This is the new Ford Ecosport. Except it’s not really that new, it’s really more of a facelift of the old one, which didn’t get very good reviews and so Ford would like you to think that it’s new. It’s all terribly complicated. But if Ford wants us to think that everything is different then we should give the car the benefit of the doubt.
The Ecosport is one of Ford’s ‘world cars’ – car makers can save money by selling the same car around the globe rather than building them in smaller numbers for specific markets. It was originally conceived for the Brazilian market, and production of this new European model has been moved from India to Romania.
The Europe-specific styling works much better – there are nice, subtle touches around the exterior that make it look more stylish, and the cabin is also a marked improvement both in terms of quality and practicality. There are loads of places to store things – a drawer under the passenger seat, a sliding armrest between the two front seats and a great bottle bin that uses the space available in the door panel.
Back on the outside, the frankly ridiculous side-hinged door remains. You won’t find any rival – not the Seat Arona, Renault Captur, Nissan Juke, Hyundai Kona or Kia Stonic, to name a few – with such a frustratingly impractical boot opening.
Actually, the latest version of the Ecosport is an improvement. The quality of the cabin is better – admittedly there are still some dodgy areas, but who spends their time in a car caressing the dashboard?
The tech has been upgraded with the latest features from the (definitely) all-new Fiesta, so you get a fancy tablet-style 8-inch infotainment screen glued to the dashboard from Titanium-spec upwards. Entry-level Zetec cars get a much less appealing 6.5-inch number that misses out on navigation. Best leave that one to the car rental agencies.
Jump in a Titanium or ST-Line model and there’s Apple CarPlay and Android Auto if you don’t fancy using Ford’s Sync 3 system, heated windscreen and washer jets, auto headlights and wipers, cruise control, keyless start, and a reversing camera.
Ford makes much of the sporty design cues on the range-topping ST-Line model, but we think the Titanium-spec car looks much better with a little pseudo-4×4 cladding around the bottom of the bodywork that disguises some of the car’s odd proportions. The ST-Line car comes with a contrasting roof as standard – there are some hideous combinations possible, some really work and others just don’t. Base colours are blue or red and after that you’ll find yourself paying anywhere between lb250 and lb725 for a range of hues.
The Bang and Olufsen sound system is definitely worth considering at lb300, as are the heated seats and steering wheel at lb225.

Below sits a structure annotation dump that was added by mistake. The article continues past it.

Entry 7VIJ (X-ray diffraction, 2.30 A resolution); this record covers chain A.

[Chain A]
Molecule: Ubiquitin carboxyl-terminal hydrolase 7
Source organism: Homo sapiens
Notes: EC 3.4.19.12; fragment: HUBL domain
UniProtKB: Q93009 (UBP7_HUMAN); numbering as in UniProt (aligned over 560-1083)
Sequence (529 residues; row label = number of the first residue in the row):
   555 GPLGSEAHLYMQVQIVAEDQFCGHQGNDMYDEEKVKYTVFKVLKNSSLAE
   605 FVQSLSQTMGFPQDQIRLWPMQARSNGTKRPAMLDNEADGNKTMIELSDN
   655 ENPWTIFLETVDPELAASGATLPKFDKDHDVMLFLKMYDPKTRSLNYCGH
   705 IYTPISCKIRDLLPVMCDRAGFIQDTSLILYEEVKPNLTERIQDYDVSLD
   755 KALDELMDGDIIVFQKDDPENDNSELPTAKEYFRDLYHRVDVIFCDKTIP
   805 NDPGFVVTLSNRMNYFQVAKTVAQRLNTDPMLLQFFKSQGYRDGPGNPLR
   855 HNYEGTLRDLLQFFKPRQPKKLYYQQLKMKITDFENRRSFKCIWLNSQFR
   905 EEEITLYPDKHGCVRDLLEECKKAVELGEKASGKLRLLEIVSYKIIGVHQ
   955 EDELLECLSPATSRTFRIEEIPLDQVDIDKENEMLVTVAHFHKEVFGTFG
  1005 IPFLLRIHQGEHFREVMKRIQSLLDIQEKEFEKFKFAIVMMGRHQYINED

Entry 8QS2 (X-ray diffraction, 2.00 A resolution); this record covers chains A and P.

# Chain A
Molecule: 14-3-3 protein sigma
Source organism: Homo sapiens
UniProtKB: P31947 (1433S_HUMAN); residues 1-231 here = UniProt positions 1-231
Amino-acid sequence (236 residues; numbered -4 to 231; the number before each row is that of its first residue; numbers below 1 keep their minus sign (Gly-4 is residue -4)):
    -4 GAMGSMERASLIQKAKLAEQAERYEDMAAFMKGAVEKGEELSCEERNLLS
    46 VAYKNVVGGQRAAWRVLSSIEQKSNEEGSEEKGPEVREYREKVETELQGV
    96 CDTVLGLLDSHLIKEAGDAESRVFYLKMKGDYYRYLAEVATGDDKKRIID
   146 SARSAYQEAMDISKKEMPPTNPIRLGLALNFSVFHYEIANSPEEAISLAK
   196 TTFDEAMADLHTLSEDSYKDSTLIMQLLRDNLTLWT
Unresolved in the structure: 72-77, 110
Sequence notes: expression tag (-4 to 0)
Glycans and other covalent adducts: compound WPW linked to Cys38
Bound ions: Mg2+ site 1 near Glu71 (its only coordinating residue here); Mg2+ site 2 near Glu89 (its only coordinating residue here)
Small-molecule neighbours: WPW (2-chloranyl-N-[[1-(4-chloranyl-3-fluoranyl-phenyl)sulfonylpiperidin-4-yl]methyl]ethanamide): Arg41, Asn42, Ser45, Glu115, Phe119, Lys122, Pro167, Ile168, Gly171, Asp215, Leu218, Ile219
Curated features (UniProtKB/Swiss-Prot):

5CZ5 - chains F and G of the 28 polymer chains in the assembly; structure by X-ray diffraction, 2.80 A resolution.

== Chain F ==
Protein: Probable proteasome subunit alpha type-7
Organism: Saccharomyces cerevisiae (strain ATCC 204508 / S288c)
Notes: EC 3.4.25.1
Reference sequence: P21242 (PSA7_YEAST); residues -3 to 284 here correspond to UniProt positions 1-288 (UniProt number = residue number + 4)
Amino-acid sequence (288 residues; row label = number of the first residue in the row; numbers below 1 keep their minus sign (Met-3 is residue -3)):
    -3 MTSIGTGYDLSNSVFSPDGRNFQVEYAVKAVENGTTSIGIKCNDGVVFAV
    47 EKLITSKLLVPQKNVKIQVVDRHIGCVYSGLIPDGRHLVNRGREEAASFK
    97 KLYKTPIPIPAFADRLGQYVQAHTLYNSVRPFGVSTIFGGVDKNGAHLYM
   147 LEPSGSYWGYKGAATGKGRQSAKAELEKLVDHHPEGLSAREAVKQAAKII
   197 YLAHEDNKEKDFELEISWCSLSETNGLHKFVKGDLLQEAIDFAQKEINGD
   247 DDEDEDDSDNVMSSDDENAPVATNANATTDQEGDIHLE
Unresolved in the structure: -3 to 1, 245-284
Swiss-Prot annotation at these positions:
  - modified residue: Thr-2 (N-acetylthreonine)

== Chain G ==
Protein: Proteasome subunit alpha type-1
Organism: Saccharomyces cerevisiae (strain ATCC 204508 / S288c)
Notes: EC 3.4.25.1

How does it drive?
The Ecosport can hold its own – the driving position is widely adjustable (oddly there’s no option for an adjustable passenger seat, which seems a strange oversight), the newly designed seats are supportive and comfortable and handling is quite good for a car with a comparatively high centre of gravity. There’s nothing particular exciting about the steering, but you can turn the wheel with confidence.
Body roll feels better contained going round corners compared with the previous Ecosport, though the suspension is still a little rough around the edges. It’s obvious where the limits are of what Ford’s European team could do with the car when making their tweaks. The new six-speed gearbox is great, the newly developed 1.5-litre diesel engine a fine effort and the 1-litre three-cylinder Ecoboost unit is especially fun in 138bhp guise, but it continues to disappoint in terms of real-world fuel economy. You’d have to drive it like a nun to get anything worthwhile out of it.
Where the changes haven’t been able to follow through are the suspension, the rear legroom and the ridiculous boot door. It might seem out of place to mention it in the driving section, but it’s one of those things that will change the way you drive, forcing you to pull facing in to every parking space because otherwise you won’t have any room to open the door. It’s one of those features where you question how it even got past the drawing board.
Should I buy one?
The Ecosport is much improved, but that still doesn’t make it competitive – in such an insanely competitive segment everyone has to bring their A-game if it’s going to be a fair fight, but sadly this little SUV is outgunned on all fronts. It’s a shame, because we know that Ford can do small cars well – the Fiesta and Focus are both highly recommendable and set impressive benchmarks for ride and handling.
If we were going to seriously consider an Ecosport – and deciding that it was better than the literally dozens of strong competitors in the segment – then we’d have to ignore the entry-level Zetec trim and go for a Titanium model, which gets all of the toys and avoids the louche sporting touches of the ST-Line version of the car.